If I wasn’t told this was a recycled phone, I wouldn’t have known. The build quality is pretty impressive and it’s actually better than many other phones in this price range. If there’s a way to get people to “Go Green,” this is one of those. While most eco-friendly devices are over priced or lack on features, the Samsung Reclaim doesn’t linger on either. Sprint has taken the initiative to cut down on technology wastes in the next several ears. Along with Samsung, they managed to manufacture a device from bio-plastic, making the phone 80% recyclable. Even the packaging is entirely recycled materials and the printed ink is from soy-based materials. Although cell phone chargers don’t consume much power, Samsung even emphasized on the Energy Star approved AC Adapter. The phone is also pre-loaded with a number of links to Guides to living a healthy eco-friendly lifestyle. Sprint also donates a few dollars of the proceeds made with each sale to programs that help benefit the environment.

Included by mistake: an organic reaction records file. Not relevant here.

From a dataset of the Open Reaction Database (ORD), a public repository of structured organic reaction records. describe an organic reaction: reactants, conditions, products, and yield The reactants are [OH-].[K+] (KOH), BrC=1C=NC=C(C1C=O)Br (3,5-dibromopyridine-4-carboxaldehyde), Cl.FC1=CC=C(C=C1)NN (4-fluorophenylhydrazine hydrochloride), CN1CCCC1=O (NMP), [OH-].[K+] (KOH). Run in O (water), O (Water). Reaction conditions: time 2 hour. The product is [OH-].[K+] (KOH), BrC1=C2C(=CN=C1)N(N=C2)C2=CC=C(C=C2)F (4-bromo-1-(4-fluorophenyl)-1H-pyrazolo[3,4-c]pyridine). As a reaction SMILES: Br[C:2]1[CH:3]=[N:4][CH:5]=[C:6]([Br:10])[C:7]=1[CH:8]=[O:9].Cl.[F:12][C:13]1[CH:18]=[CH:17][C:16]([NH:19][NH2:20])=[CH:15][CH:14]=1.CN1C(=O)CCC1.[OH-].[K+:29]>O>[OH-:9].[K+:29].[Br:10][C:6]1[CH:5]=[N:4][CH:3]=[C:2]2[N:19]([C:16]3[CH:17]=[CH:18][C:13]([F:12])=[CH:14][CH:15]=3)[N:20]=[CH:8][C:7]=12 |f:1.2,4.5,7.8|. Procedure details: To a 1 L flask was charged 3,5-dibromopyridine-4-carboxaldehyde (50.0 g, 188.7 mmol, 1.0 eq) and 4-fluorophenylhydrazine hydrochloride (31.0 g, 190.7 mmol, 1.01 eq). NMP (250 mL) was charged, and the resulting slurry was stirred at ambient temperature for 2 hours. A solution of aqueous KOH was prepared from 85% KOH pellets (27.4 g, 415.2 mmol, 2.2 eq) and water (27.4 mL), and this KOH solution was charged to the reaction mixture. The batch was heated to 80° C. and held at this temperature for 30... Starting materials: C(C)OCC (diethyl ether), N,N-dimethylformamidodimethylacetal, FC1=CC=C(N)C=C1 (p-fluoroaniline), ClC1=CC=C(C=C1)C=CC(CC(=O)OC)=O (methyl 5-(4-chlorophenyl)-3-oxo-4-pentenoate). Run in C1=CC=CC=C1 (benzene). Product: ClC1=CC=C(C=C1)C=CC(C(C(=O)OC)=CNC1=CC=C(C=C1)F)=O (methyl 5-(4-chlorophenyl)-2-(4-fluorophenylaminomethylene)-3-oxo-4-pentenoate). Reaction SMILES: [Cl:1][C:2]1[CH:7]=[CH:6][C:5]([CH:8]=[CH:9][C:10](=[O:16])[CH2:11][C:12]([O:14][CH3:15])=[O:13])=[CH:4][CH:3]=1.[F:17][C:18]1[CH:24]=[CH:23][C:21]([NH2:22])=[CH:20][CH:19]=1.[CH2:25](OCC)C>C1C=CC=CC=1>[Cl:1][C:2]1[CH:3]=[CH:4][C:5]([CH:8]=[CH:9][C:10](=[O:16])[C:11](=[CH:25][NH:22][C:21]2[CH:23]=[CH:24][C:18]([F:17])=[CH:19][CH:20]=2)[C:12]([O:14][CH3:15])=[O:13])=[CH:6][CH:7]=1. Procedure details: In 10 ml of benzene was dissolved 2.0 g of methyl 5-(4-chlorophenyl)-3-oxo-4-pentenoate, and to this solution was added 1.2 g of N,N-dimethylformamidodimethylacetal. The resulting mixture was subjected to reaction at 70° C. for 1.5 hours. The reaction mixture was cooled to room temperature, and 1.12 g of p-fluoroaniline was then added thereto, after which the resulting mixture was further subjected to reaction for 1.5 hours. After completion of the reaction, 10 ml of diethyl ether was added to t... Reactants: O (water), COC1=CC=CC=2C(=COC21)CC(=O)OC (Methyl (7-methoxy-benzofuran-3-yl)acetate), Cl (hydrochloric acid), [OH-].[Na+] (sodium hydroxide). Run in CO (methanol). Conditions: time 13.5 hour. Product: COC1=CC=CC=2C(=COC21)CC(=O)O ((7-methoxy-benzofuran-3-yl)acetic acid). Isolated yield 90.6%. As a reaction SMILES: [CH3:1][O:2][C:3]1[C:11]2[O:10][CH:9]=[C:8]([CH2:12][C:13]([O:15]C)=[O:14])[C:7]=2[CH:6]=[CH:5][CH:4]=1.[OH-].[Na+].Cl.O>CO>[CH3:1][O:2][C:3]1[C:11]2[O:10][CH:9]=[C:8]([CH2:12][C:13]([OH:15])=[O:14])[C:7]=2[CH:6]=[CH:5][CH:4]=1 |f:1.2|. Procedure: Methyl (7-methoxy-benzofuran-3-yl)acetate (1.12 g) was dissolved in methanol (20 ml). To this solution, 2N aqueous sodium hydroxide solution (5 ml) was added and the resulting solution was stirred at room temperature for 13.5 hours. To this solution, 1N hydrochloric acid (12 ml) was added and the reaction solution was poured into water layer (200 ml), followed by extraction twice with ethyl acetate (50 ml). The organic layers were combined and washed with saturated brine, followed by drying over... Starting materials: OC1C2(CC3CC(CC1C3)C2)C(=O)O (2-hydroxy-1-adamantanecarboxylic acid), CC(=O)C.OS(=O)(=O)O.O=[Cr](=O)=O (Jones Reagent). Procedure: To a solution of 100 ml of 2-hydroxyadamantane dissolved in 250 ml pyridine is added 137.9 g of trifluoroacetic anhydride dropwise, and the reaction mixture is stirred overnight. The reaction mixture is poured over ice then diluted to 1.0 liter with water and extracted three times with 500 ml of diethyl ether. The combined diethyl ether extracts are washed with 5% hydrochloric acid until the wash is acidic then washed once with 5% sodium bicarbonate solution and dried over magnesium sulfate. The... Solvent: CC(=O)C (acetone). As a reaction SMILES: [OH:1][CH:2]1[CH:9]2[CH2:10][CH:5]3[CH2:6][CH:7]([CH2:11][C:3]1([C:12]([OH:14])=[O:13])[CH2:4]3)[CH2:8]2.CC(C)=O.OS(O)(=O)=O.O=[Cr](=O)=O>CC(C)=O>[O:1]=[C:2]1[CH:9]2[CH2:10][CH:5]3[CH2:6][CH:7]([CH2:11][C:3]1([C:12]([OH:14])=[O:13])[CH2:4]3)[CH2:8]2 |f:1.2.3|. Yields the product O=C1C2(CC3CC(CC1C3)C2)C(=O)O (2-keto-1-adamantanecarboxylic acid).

While most people are caught up in the smartphone trend, devices and initiatives such as these are often overlooked. Non-smartphones such as this Samsung Reclaim still account for the vast majority of mobile phone market share. The price is probably the best part. It’s available for just $49 with a new two-year contract. It’s probably even free if you are eligible for an upgrade. This phone has just about all the features an expensive top of the line device had just a year or two ago. I wouldn’t recommend this phone for Business or tech savvy customers, however it’s beyond excellent for students, those on a budget, or those looking for an environmentally friendly device. The Reclaim doesn’t sacrifice any important features. I would definitely love to see Sprint push this initiative further and apply it to even the smartphones that are becoming increasingly popular. If you are looking for a new device to make calls, text, and even to listen to music, definitely take a look at Sprint’s Samsung Reclaim.